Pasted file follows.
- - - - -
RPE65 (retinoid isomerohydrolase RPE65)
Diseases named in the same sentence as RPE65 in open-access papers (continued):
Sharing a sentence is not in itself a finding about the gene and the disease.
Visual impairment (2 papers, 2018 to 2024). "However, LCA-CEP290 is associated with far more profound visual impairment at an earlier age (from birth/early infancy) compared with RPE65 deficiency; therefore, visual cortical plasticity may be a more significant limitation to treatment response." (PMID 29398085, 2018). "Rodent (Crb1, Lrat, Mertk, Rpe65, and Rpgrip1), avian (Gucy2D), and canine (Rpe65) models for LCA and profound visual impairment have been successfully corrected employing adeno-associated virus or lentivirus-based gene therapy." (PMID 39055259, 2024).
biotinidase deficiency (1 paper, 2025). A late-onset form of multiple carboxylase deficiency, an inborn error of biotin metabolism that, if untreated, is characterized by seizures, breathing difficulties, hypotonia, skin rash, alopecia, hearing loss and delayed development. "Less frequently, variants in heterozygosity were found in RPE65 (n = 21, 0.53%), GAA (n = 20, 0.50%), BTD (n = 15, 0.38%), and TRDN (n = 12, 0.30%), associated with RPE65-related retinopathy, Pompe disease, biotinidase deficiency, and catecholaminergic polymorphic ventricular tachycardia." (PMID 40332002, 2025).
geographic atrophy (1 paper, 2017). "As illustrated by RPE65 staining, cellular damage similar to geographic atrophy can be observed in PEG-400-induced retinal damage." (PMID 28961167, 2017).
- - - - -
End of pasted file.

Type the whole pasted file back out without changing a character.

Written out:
RPE65 (retinoid isomerohydrolase RPE65)
Diseases named in the same sentence as RPE65 in open-access papers (continued):
Sharing a sentence is not in itself a finding about the gene and the disease.
Visual impairment (2 papers, 2018 to 2024). "However, LCA-CEP290 is associated with far more profound visual impairment at an earlier age (from birth/early infancy) compared with RPE65 deficiency; therefore, visual cortical plasticity may be a more significant limitation to treatment response." (PMID 29398085, 2018). "Rodent (Crb1, Lrat, Mertk, Rpe65, and Rpgrip1), avian (Gucy2D), and canine (Rpe65) models for LCA and profound visual impairment have been successfully corrected employing adeno-associated virus or lentivirus-based gene therapy." (PMID 39055259, 2024).
biotinidase deficiency (1 paper, 2025). A late-onset form of multiple carboxylase deficiency, an inborn error of biotin metabolism that, if untreated, is characterized by seizures, breathing difficulties, hypotonia, skin rash, alopecia, hearing loss and delayed development. "Less frequently, variants in heterozygosity were found in RPE65 (n = 21, 0.53%), GAA (n = 20, 0.50%), BTD (n = 15, 0.38%), and TRDN (n = 12, 0.30%), associated with RPE65-related retinopathy, Pompe disease, biotinidase deficiency, and catecholaminergic polymorphic ventricular tachycardia." (PMID 40332002, 2025).
geographic atrophy (1 paper, 2017). "As illustrated by RPE65 staining, cellular damage similar to geographic atrophy can be observed in PEG-400-induced retinal damage." (PMID 28961167, 2017).